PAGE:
“Murder Most Rural” is one hundred proof entertainment, but I credit Mr. Flowers for gently taking a dig at those that are inclined toward prejudice. The comeuppance to those that ridicule the Pakistan heritage of the married couple at the heart of story, makes the read all the more satisfying. The fact that Riz and Bang-Bang have the deadly skills of an elite special force team, yet confront all challenges with wry wit and mutual respect, makes them all the more memorable. I was so intrigued by this unconventional couple, and their full-throttle with cumin and turmeric adventures, that I find myself wishing to read other books in the Rizwan Sabir Mysteries series. I suggest you similarly treat yourself to a thoroughly entertaining read.

View all my reviews

FINE REVIEW: “The Admirer’s Secret” by Pamela Crane

The Admirer's SecretThe Admirer’s Secret by Pamela Crane

My rating: 5 of 5 stars

An Admirable book: as the tension builds we learn more about the underside of human nature, and possibly our darker selves.

Certainly much more than the romantic suspense I was anticipating, Ms. Crane had the knack of keeping this reader on the edge of his seat. The author is skilled at making the prosaic appear sinister, and as I read her descriptions of bucolic suburbia I always felt a sense that something ominous was just waiting around the corner. I believe this is Ms. Crane’s point, that we have no right to expect our lives to be “golden” and that at any moment we may be confronted with unexpected evil. And that evil comes in many guises–not necessarily the obvious monster, but in more nuanced forms–including our destructive selves.

As such, though most entertaining, “The Admirer’s Secret” took on the significance of a modern parable by allowing us to peer into this tense fictional world Ms. Crane created–with the expectation that real life lessons may hopefully be learned. At the conclusion I felt the author’s authenticity in telling us this story, and interpreted the novel as an alliterative nexus of Faust, Fatal Attraction, and Faith–a powerful triad representing the light and dark of humanity; a most provocative notion. If you wish to be both entertained and challenged, I heartily recommend this book.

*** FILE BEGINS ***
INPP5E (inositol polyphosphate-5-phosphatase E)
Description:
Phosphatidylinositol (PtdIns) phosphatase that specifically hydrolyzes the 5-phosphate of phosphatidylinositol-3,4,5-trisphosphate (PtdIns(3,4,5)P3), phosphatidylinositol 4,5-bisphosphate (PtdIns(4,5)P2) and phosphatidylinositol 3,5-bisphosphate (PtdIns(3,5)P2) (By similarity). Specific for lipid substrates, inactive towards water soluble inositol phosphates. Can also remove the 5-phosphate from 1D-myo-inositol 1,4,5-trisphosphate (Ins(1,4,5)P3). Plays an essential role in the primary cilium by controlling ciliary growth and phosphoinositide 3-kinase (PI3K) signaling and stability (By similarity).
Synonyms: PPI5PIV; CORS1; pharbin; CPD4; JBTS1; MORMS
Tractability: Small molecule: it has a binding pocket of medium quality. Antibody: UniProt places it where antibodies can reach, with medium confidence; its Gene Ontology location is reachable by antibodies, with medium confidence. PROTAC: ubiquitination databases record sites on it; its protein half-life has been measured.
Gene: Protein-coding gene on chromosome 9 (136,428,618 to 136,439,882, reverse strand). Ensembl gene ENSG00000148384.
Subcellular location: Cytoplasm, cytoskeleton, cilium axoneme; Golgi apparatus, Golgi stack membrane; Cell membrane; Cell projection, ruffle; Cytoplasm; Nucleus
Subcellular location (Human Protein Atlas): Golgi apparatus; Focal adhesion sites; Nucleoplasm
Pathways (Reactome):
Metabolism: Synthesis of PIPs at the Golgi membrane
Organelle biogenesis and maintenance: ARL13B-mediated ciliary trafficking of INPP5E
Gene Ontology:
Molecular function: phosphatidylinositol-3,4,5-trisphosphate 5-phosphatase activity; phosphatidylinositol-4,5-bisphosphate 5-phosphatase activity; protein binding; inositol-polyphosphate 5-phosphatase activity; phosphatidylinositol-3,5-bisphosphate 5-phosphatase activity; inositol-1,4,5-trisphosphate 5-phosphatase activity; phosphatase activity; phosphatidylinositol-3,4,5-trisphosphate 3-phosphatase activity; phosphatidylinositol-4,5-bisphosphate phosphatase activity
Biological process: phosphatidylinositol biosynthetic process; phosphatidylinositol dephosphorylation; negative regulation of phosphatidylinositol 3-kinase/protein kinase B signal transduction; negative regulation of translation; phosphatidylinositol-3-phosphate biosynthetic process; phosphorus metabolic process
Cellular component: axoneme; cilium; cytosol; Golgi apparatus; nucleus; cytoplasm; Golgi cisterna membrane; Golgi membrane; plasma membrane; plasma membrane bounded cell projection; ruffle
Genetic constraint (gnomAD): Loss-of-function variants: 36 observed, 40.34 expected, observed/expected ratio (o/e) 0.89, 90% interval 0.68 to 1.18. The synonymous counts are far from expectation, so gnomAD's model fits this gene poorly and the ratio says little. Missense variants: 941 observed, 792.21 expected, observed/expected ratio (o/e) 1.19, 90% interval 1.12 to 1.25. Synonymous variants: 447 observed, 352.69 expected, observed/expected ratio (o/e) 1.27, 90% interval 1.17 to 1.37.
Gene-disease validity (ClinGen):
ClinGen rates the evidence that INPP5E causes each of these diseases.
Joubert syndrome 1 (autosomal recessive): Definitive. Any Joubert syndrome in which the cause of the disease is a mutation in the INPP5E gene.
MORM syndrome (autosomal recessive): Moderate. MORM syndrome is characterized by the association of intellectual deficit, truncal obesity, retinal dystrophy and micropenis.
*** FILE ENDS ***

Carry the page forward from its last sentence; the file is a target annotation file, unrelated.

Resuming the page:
Review by Mark Fine, author of The Zebra Affaire

View all my reviews

Fascinating Family Saga of Occidentals in the Orient as War Clouds Loomed over Shanghai

Hiding in a Cave of Trunks: A Prominent Jewish Family's Century in Shanghai and Internment in a WWII POW Camp.Hiding in a Cave of Trunks: A Prominent Jewish Family’s Century in Shanghai and Internment in a WWII POW Camp. by Ester Benjamin Shifren
My rating: 5 of 5 stars

From Ester Shifren’s remarkably detailed work you will re-visit an extraordinary family history

A fascinating family saga of occidentals in the Orient, as war clouds loomed over Shanghai, and then the family’s subsequent POW deprivations at the hands of the Japanese during World War II. From Ester Shifren’s remarkably detailed work you sense her great affection for Shanghai, and in her telling both the vitality and tragedy of its fascinating people are clearly voiced. And in a way this echoes the travails experienced by Ester and her family. They were happy there, and prospered. Then the Japanese invaded.

You must read Hiding in a Cave of Trunks to truly appreciate the unique and unkind path the Benjamin family were subjected to during those troubled times, and to admire the indomitable creative spirit of the author–who was at the time a very young, but plucky little girl. To me, this is what makes this book so unique and appealing: Ms. Shifren tells the story from two perspectives; that of a wide-eyed child (with all the immediacy, exuberance, naivety, and confusion that youth offers) and then of a wise, sophisticated, well-travelled woman (who has done her research, including recorded testimonials from those that were there). It is such a fresh, inspired way to re-visit history.